Nucleotide sequences were aligned by using bioedit 5.0.9, and maximum likelihood trees were generated with PHYLIP 3.6 (21) by using 100 bootstraps and 3 jumbles. The consensus tree was used as a user tree in dnaml to recalculate branch lengths, and trees were rerooted at midpoint. The following reference sequences, representing the known genetic lineages of influenza A virus, were used for phylogenic trees: American avian (AF457697-AF457701 and AF457703), Eurasian avian (AF144300-AF144303, AF144306, and AF144307), gull (M80959, M73525, M26088, M25933, M27521, and M63539), equine H3N8 (M73526, M30758, M63529, M80973, M26082, and M25929), equine H7N7 (M63533, M30750, M73520, M25928, M26087, and M80954), swine H3N2 (M80960 and AF251390-AF251394), swine H1N1 (M55481, M55482, M55473, M55469, M55472, and M22578), human H1N1 (ISDN13419-ISDN13421, ISDN13423, ISDN13425, and ISDN13426), human H2N2 (M81576M81581), and human H3N2 (AF348170, AF348173, AF348175, AF348180, AF348188, and AF348198).

Serological Assays. The Directigen Flu A+B immunoassay (Beckton Dickinson) was used for the detection of AIV antigen (22). Hemagglutination inhibition assays were performed as described (18). Rabbit sera raised against purified HA and NA of A/Seal/Massachussets/1/80 (H7N7) and A/Equine/Prague/1/54 (H7N7) were used for identification of H7 viruses. Human sera were tested against A/Mallard/Netherlands/12/00 (H7N3) or A/Chicken/Netherlands/1/03 (H7N7) (18).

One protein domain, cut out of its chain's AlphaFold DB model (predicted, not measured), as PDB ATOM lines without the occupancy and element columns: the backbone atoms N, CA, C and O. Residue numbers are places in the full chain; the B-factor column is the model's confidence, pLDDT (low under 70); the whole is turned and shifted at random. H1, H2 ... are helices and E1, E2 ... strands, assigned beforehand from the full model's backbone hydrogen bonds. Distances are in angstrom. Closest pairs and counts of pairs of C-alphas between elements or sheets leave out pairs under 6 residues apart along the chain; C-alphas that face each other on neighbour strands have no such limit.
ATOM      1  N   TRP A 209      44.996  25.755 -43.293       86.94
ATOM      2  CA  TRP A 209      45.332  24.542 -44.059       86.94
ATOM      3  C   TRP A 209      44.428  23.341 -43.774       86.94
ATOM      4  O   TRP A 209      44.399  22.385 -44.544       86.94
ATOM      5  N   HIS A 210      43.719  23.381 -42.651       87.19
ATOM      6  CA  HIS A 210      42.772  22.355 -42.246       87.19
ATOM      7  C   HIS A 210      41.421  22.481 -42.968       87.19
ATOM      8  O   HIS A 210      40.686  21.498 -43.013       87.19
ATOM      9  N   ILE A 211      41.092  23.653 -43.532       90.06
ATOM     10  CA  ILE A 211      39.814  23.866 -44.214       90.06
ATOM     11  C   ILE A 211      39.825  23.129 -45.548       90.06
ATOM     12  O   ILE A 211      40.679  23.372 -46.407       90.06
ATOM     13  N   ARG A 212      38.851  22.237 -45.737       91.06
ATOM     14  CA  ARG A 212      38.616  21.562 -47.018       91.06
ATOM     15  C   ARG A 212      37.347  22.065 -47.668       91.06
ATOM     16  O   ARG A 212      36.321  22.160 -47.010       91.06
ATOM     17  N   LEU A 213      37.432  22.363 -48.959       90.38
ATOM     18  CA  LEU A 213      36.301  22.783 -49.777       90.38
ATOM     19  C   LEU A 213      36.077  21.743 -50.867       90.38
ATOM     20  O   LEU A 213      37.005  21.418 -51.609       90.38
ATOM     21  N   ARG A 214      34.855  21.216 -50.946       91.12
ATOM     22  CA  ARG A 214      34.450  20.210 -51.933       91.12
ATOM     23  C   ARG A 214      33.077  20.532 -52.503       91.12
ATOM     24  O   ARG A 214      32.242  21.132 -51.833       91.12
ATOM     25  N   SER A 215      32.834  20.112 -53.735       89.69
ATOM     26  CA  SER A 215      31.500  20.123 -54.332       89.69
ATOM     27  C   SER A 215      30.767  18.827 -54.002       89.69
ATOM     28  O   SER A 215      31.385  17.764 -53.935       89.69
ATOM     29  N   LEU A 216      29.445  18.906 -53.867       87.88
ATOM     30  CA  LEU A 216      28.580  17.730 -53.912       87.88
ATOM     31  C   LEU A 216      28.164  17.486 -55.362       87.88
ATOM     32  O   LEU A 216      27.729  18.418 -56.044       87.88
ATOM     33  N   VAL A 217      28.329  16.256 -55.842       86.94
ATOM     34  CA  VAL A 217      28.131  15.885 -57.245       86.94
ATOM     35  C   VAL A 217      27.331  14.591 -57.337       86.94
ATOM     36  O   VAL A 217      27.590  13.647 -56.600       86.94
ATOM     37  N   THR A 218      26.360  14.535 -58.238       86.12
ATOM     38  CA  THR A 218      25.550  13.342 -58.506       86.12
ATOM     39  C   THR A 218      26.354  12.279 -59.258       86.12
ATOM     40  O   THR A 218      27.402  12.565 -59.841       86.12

Histological and Immunohistochemical Examinations. Histological and immunohistochemical examinations were performed as described (23). Briefly, samples for histological examination were stained with hematoxylin and eosin or with an avidin–biotin complex immunoperoxidase method, by using an mAb to the nucleoprotein of influenza virus A as a primary antibody. Positive control sections from the wattles of a chicken infected with H7N7 AIV were tested concurrently. The following tissues from the fatal case were examined by light microscopy for the presence of lesions and for detection of influenza viral antigen: adrenal gland, epiglottis, heart, liver, lung, lymph node, kidney, pancreas, and spleen.